nmap ( "network map") port scanner


The exercise to perform


Work with a partner. You will play your two computers off against each other. One will be mostly passive, the target machine. From the other you will run nmap against that target. While operating, it is instructive to be able to see the network traffic you cause. For that, run Wireshark (or tcpdump) in a window on the side. Fire that up now, size and relocate to a convenient part of the screen, on both machines.

Before doing anything, make sure there are no obstructing firewall rules in place. On both machines:

iptables -F
iptables -X
iptables -P INPUT ACCEPT
iptables -P OUTPUT ACCEPT
iptables -P FORWARD ACCEPT
iptables -nL

Internal versus external detection

You will run nmap from the first machine, targeting the second one, to see port status on the second. First, let the second machine analyze itself. On the second machine please execute:

netstat -pant

Observe which ports are open. Check that by moving over to the first machine executing:

nmap -sT <target-IP>

netstat and nmap are both looking at the second machine. With netstat, the second machine is looking at itself; while with nmap, the first machine is looking at the second from outside. Since we're talking about two views of the very same thing we'd expect both programs to report the same ports, albeit in different format. As you look at them, what's the comparison between the local netstat and remote nmap views?

Change the set of open ports on the second machine, by closing one that's open and opening a new one. You do that by stopping or starting the programs that are using those ports. For those programs that have init scripts you could do the like of "service httpd stop" or "service vsftp start" (if your machine uses systemd instead of the SysVinit startup mechanism, it'll be "systemctl stop httpd.service" or "systemctl start vftpd.service"). Or for any, if you know the name of the binary program, run or kill it directly "stunnel /etc/stunnel/stunnel.conf" or "killall sshd". Be careful what you kill. Be sure it's not something you're making use of (e.g., don't kill sshd on a machine you're accessing via sshd!). Now repeat the two measurements, netstat from inside and nmap from outside, and confirm that the change is detected and reflected by each. (The one you kill should disappear, the one you start should show up.)

Packet activity of nmap

Now let's look in detail at the operational behavior of nmap. Wireshark will reveal it. I assume you are familiar with the standard "3-way handshake" by which TCP establishes a fresh conversation with another machine. Client sends a packet with "syn" flag set, server sends back a packet with "syn" and "ack" flags set if the port is open, or with "rst" flag if not. To complete the connection, client confirms by sending a packet with "ack" set. Above we used "nmap -sT" which is nmap's TCP connect scan. Read its description in the nmap man page. Now choose one of the ports that is open on the second, target computer. From the first computer run nmap's connect scan against just that port. For example, if that's port 80:

nmap -sT -p 80 <target-IP>

That causes a volley of 4 packets. Identify them in Wireshark and relate them to the 3-way handshake.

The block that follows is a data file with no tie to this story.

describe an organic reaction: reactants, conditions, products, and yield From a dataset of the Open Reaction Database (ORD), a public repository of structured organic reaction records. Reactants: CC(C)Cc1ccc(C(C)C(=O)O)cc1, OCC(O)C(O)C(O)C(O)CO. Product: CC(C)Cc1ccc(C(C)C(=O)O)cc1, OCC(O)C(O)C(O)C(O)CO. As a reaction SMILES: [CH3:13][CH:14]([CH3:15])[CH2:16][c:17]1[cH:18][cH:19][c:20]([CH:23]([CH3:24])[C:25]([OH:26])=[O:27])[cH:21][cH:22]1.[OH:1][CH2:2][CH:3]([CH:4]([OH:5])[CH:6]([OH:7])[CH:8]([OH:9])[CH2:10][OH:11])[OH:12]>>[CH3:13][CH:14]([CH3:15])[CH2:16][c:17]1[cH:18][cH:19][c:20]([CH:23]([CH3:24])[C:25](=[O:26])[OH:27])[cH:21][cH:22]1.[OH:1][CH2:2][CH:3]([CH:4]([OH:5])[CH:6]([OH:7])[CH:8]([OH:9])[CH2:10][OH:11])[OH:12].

nmap also has a version called TCP SYN scan, slightly different. Read its description in the nmap man page. Now run it against an open port, for example maybe port 80, if it's open:

nmap -sS -p 80 <target-IP>

This time there are 3 packets. For an open port, how would you describe the difference between the -sT and -sS scan versions in terms of normal TCP operation to start conversations?

Repeat the two above probes from the first machine, but do it against a port known to be closed on the second. For example, supposing 10101 is closed on the second machine:

nmap -sT -p 10101 <target-IP>
nmap -sS -p 10101 <target-IP>

How many packets result from these? For a closed port, is there an operational difference between them?

You can see that nmap's various scan types involve some minor but deliberate differences in behavior. These are designed to elicit different, known, responsive behavior from the target. Possibly to identify the target operating system. Or to minimize the likelihood of scan detection by the target, should it be running intrusion detection software. Look at the man page again, there are several scan variants you could try. -sN, -sF, -sX, -sA, -sW, -sM. Play with a couple of these a little. Take a look at the packets they generate and the results nmap reports when you run them.

Effect of firewall

Choose one of the open ports, 80 as example. Without closing it, erect a firewall rule that prevents it from being reached. On the second machine:

iptables -A INPUT -p tcp --dport 80 -j DROP

Run a SYN scan against the second machine from the first:

nmap -sS <target-IP>

Look at the difference in result reported for that port. Now get rid of the rule:

iptables -D INPUT -p tcp --dport 80 -j DROP

Operating system "fingerprinting"

Determine the address of one machine running Windows, and another running linux. Perform operating system detection against each:

nmap -O <target-IP>

Did nmap get it right?

Decoy scan

Run this one:

nmap -sS -p 80 -D 207.192.16.206,66.158.250.44 <target-IP>

Read about decoy scans in the man page. Judging from what you captured in Wireshark, the target will experience contact from how many machines? What machines are they??